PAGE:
You compared grasshoppers to cereal and Cheetos. Could they have benefitted from a dairy like milk or cheese?

Scott: Only in the sense that I could potentially take them like pills. Nothing was gonna help mask that flavor. They were like cereal and Cheetos only in a texture sense, you know? The flavor was more like ... if you put a cow on a steady diet of stale Cheetos, let it pass through its system, gave it a week to dry out, and then I ate it. Milk ain't helping that.

Brian: All bugs, every one, could have benefited from actual food being added in. I would've loved some cheese during this process. Milk would've been admittedly weird but I'm positive it would've been an improvement.

Did the crickets improve the chocolate at all or were you just happy to get a sweet treat?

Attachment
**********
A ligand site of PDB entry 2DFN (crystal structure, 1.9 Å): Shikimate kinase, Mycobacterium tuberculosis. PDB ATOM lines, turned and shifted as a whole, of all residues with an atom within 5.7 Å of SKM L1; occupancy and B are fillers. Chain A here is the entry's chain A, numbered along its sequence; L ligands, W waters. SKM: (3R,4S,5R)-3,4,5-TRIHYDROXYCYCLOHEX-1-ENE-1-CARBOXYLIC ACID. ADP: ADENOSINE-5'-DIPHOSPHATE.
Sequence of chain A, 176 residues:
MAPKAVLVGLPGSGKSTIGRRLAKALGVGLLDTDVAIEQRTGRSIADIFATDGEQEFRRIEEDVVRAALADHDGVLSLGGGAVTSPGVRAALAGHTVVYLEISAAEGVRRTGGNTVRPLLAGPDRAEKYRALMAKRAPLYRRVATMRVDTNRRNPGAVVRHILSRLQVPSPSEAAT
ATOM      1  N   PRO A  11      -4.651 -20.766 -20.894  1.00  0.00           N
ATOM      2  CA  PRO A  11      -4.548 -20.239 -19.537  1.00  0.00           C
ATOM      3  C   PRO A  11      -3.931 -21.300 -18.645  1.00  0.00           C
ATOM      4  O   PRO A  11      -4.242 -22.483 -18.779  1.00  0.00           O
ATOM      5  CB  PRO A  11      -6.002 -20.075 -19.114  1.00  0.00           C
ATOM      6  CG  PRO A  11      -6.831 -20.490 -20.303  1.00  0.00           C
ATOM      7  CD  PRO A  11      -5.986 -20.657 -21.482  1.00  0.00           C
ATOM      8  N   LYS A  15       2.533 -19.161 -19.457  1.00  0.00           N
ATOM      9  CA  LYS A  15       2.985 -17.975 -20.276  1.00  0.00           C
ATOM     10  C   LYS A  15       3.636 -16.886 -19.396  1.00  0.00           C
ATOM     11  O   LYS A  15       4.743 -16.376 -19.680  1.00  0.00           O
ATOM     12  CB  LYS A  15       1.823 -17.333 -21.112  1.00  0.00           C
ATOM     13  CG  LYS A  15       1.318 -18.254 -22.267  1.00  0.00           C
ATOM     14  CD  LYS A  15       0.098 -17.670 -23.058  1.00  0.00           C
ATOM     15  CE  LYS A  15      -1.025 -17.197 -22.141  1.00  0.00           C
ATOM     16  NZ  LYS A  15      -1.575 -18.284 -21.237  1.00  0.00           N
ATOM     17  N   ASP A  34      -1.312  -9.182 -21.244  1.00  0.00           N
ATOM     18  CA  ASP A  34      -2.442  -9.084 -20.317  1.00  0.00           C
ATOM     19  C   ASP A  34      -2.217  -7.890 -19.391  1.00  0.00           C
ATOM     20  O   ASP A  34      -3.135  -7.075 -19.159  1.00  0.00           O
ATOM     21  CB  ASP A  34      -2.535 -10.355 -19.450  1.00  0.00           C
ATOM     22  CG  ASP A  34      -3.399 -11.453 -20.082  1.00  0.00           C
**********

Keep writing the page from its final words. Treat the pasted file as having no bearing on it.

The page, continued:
Scott: The crickets inside the chocolate had almost no flavor, they just added a bit of crunch. It just tasted like a Crunch Bar — no offense to Crunch Bars. But my opinion may have been a bit skewed. If you make a guy eat bugs all day and then you give him literally anything else, he's gonna be pretty excited. I probably would have given a shoe sole five stars at that point.

Brian: You couldn't really taste them ... 100% just happy to get something that didn't taste like dirt. They really just tasted like chocolate, which was a-okay with me. Of all of [the insects we tasted], that's the one I'd have again — maybe that's obvious — otherwise, we can burn this challenge to the ground.

Salt and seasoning didn't do the trick

Did the salt help the June beetles? Would the pretzel-ish rhino beetles have benefitted from salt, too?